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We read in literature that verification of a digital signature is slower using DSA than if we used RSA. Why is this?

DSA parameter generation:

  • choose prime number $p$
  • choose prime number $q$ such that $q \mid (p-1)$
  • $g = h^{\frac{p-1}{q}}\mod p$ with $1 < h < (p-1)$ (multiplicative order)
  • private key: choose $x$ such that $0 < x < q$
  • public key: $y = (g^x\mod p)$

Public key: $(p,q,g,y)$ and private key: $(x)$.

To calculate the signature $(r,s)$:

  • choose $k$ $(0 < k < q)$
  • $r = (g^k\mod p)\mod q$
  • $s = [k^-1 (H(M) + xr)]\mod q$. ($H()$ is our hash function)

To verify our signature we calculate

  • $w = s^{-1}\mod q$
  • $u_{1} = [H(M)w]\mod q$
  • $u_{2} = (rw)\mod q$
  • $v = [(g^{u_{1}}y^{u_{2}})\mod p]\mod q$

So, I understand how this works. But why is verification slower than RSA verification?

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up vote 7 down vote accepted

If you compare DSA with SHA-256 and a 2048 bit group modulus $p$, to RSA with SHA-256, a 2048 bit modulus $n$ and public exponent $e = 65537$, on you will at least perform the following operations:


  • $g^{u_1}y^{u_2}$ - 2*256 squares $\mod p$, up to on average 2*128 multiplications $\mod p$, depending on implementation optimizations.


  • $s^e$ - 16 squares $\mod n$, 1 multiplication $\mod n$.
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For DSA, the order of magnitude seems right to me. But for RSA and $e=65537=2^{16}+1$, that's 16 squares and 1 multiplication $\bmod n$; not 4 squares and 2 multiplications. – fgrieu May 27 '13 at 16:55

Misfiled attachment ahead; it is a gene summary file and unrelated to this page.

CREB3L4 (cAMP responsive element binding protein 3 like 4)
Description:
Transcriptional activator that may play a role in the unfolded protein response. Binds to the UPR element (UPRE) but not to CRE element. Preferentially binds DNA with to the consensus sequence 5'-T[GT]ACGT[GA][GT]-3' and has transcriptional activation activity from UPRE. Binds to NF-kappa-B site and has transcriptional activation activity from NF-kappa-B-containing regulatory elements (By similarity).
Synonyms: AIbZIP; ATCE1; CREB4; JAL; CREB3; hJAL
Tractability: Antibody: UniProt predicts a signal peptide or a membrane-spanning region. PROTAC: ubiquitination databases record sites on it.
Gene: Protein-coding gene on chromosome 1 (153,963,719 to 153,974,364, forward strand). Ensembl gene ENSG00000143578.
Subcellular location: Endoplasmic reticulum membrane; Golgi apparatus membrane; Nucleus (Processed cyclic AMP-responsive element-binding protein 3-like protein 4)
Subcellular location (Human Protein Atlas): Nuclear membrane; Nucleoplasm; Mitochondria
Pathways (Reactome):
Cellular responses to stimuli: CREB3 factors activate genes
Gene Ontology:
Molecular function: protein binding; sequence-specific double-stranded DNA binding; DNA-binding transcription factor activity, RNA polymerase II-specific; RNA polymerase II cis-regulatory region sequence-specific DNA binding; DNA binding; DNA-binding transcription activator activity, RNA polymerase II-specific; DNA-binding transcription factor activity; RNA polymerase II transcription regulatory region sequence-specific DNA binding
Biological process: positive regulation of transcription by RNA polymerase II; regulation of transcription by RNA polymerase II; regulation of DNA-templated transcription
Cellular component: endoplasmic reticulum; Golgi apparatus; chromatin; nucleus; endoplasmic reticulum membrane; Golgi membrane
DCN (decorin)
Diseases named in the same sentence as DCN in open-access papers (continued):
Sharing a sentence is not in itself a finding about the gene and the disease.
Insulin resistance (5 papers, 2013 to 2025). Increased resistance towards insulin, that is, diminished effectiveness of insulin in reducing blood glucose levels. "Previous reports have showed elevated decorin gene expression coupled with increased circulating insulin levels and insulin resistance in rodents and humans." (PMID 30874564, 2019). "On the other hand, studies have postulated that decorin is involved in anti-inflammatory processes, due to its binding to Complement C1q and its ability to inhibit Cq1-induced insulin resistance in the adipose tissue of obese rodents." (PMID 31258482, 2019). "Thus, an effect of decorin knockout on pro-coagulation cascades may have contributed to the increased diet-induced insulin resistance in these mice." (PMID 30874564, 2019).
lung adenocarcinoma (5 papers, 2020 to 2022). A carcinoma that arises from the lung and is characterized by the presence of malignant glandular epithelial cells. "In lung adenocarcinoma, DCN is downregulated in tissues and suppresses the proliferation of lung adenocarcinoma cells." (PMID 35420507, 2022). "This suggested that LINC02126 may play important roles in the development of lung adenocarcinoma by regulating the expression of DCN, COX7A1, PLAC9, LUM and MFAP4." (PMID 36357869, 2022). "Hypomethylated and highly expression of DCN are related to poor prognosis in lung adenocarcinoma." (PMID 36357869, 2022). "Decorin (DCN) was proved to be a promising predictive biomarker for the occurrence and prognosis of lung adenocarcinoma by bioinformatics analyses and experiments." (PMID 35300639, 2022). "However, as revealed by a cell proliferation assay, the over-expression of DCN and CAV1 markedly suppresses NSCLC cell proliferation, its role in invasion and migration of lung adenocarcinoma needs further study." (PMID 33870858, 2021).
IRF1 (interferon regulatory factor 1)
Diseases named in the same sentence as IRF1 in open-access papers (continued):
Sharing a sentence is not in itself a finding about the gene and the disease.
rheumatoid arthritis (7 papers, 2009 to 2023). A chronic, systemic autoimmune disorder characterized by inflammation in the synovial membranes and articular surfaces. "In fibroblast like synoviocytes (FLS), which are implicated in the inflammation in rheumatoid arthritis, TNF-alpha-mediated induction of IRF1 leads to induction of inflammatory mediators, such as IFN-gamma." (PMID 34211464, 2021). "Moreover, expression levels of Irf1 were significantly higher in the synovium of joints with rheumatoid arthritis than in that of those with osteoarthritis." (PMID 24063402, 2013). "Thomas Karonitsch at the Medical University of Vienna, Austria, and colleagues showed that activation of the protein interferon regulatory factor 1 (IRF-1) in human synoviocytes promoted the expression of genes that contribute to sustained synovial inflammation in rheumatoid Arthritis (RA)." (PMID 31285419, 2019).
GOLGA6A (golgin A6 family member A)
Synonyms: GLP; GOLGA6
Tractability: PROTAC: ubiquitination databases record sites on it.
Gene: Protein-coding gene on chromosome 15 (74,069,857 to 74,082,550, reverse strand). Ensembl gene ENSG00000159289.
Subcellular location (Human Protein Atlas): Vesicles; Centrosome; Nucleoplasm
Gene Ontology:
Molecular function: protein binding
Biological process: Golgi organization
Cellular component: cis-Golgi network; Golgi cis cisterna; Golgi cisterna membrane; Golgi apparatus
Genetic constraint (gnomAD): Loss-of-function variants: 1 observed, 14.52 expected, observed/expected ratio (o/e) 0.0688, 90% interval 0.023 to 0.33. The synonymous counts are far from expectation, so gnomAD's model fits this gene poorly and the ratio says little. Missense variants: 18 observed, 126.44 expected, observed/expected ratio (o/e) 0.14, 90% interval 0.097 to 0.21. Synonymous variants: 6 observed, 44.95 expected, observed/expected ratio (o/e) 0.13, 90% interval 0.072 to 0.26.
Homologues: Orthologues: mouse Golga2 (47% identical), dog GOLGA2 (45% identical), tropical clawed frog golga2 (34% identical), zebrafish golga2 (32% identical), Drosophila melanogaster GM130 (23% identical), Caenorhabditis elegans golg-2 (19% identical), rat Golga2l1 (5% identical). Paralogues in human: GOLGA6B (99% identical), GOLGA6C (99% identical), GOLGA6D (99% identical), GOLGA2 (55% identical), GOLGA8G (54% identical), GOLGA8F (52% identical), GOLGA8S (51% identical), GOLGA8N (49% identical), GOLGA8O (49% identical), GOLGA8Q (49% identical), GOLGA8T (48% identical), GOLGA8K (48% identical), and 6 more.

@fgrieu: Yes, you are right. The reason the number of multiplications was one off, is because most algorithms also include a multiplication by one, which obviously might be optimized away. – Henrick Hellström May 28 '13 at 7:20
Thanks you for the response and the clear answer! – 11d060a946665fb769d865f4bbb48c May 28 '13 at 9:25
A quick follow up, is there a big difference in authentication and verification complexity between RSA with a 1024 modulus and a 2048 modulus? – 11d060a946665fb769d865f4bbb48c Jun 6 '13 at 9:00
@SanderDemeester: That depends on both software and hardware. If you use a schoolbook implementation on hardware with a normal word size (such as 32 or 64), you should expect the private key operation to be up to 8 times slower, and the public key operation to be 4 times slower, if you increase the modulus by a factor of 2. The actual difference might be both greater and smaller, depending on things such as which algorithm is used, the CPU cache etc. – Henrick Hellström Jun 6 '13 at 9:20

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